Netflix Spins-Off DVD Mail Service Into "Qwikster", Will Offer Game Rentals
It's been a tumultuous few months for Netflix, plagued by price increases, controversy, and plummeting stock prices. From announcing the split of their streaming and mail-order DVD rental services, to essentially doubling their prices for the latter in the US, even losing several lucrative contracts with providers such as Starz, confidence -- both from the side of the consumer as well as for investors -- have been on the decline as of late.
In their latest attempt to save face, Netflix will be spinning off their DVD mail service entirely into a new company called Qwikster. The new brand will have a separate website, separate queues, even separate ratings from Netflix, which will become a streaming-only service. For now, subscriptions won't change.
Netflix CEO Reed Hastings on the upcoming changes:
Many members love our DVD service, as I do, because nearly every movie ever made is published on DVD, plus lots of TV series. We want to advertise the breadth of our incredible DVD offering so that as many people as possible know it still exists, and it is a great option for those who want the huge and comprehensive selection on DVD. DVD by mail may not last forever, but we want it to last as long as possible.
I also love our streaming service because it is integrated into my TV, and I can watch anytime I want. The benefits of our streaming service are really quite different from the benefits of DVD by mail. We feel we need to focus on rapid improvement as streaming technology and the market evolve, without having to maintain compatibility with our DVD by mail service.
So we realized that streaming and DVD by mail are becoming two quite different businesses, with very different cost structures, different benefits that need to be marketed differently, and we need to let each grow and operate independently.
The biggest surprise in all of this has to be that Qwikster will also feature video game rentals, a first for the company. Game Fly and other services dominate video game rentals in the United States, so it will be interesting to see if an established company can take advantage of existing market share to enter a new segment, or whether they'll be plagued with the same problems other companies face -- lack of stock, availability for handheld platforms, etc -- in competing with Game Fly.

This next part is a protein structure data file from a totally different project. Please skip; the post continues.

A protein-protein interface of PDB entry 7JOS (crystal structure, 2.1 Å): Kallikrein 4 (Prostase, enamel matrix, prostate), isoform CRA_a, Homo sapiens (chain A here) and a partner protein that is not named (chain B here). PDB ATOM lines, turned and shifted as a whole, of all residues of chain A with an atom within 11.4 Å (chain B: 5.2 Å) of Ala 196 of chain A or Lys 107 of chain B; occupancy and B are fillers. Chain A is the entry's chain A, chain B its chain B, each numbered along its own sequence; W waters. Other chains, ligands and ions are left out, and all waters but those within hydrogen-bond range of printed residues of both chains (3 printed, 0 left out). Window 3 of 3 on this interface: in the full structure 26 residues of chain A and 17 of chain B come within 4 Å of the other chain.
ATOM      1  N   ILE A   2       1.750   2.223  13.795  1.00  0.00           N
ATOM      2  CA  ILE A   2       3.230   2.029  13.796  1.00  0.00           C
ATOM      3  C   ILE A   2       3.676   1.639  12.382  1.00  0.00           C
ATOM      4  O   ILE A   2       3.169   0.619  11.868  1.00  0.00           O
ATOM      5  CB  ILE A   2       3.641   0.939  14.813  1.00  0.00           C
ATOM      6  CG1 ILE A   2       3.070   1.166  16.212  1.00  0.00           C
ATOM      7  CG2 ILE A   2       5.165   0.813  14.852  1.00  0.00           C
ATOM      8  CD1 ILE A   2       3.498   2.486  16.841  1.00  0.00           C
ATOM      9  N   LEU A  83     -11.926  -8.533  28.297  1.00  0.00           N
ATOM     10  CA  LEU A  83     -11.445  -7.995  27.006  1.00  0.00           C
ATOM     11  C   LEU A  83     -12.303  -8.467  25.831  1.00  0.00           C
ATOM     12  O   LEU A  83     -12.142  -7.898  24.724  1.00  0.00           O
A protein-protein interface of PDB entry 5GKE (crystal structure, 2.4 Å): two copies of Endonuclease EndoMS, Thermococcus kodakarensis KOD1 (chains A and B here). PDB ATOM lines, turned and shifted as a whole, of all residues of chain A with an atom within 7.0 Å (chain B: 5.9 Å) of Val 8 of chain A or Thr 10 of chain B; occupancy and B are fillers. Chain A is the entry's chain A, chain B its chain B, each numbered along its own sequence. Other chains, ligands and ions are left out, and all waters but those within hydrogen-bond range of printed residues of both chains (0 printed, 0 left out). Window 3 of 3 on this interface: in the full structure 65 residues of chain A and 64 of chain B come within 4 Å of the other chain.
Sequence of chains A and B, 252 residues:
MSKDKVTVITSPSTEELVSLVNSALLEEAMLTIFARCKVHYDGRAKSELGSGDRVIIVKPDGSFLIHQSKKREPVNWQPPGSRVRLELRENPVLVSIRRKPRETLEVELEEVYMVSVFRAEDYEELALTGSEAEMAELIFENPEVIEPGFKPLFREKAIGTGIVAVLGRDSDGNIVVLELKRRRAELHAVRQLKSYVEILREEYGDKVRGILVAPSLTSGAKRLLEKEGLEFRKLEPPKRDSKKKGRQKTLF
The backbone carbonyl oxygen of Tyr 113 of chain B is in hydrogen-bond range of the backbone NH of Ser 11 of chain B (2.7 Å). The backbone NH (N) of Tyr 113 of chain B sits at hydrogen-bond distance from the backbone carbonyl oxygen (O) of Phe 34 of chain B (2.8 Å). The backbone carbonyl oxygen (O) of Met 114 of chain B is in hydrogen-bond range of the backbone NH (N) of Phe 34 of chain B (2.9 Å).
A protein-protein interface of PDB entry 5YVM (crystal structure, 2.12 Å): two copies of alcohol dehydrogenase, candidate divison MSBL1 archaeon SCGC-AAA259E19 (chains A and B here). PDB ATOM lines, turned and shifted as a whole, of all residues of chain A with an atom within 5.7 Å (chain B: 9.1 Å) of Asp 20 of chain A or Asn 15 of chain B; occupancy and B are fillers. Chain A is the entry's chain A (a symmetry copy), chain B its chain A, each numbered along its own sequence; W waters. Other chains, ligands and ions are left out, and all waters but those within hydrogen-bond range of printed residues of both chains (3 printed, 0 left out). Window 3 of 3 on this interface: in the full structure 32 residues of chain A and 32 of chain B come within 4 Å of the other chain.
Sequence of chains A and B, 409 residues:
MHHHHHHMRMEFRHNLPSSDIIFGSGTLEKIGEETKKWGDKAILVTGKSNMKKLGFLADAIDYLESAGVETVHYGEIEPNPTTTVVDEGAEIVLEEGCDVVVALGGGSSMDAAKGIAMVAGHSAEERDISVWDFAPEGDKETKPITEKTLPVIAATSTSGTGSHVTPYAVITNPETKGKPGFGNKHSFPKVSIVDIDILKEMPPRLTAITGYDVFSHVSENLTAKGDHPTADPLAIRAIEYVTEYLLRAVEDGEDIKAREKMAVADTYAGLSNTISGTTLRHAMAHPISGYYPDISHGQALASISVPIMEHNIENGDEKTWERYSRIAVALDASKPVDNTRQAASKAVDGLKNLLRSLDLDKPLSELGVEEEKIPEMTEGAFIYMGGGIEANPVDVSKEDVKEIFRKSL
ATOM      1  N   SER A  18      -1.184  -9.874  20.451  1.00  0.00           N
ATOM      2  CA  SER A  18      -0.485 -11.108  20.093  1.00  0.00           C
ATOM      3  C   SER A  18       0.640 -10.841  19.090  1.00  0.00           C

Hastings on the format of the "new" service:
Qwikster will be the same website and DVD service that everyone is used to. It is just a new name, and DVD members will go to qwikster.com to access their DVD queues and choose movies. One improvement we will make at launch is to add a video games upgrade option, similar to our upgrade option for Blu-ray, for those who want to rent Wii, PS3 and Xbox 360 games. Members have been asking for video games for many years, and now that DVD by mail has its own team, we are finally getting it done. Other improvements will follow.
Another advantage of separate websites is simplicity for our members. Each website will be focused on just one thing (DVDs or streaming) and will be even easier to use. A negative of the renaming and separation is that the Qwikster.com and Netflix.com websites will not be integrated. So if you subscribe to both services, and if you need to change your credit card or email address, you would need to do it in two places. Similarly, if you rate or review a movie on Qwikster, it doesn’t show up on Netflix, and vice-versa.
There are no pricing changes (we’re done with that!). Members who subscribe to both services will have two entries on their credit card statements, one for Qwikster and one for Netflix. The total will be the same as the current charges.
The most compelling part is of course Hastings' pledge that the company is done with price increases.
But one has to wonder whether forcing customers to visit two websites, pay for two services separately is nothing more than a hassle. People like things to be easy, uncomplicated, simple, and this change seems anything but that.
Netflix has been horribly mismanaged this year, but one has to wonder whether we can really blame them. They got a really good deal from providers early on, and now that companies that produce realize that Netflix is killing their business, they're either hiking up prices to exorbitant amounts, or pulling out entirely and setting up their own services. It's bad for consumers, bad for Netflix, bad for everyone. How Qwikster entering the fray will alter any of this remains to be seen, but it's an interesting time in the world of digital distribution and video rentals.
For our Canadian readers: no changes have been announced for Netflix Canada at this time (which remains a streaming-only service).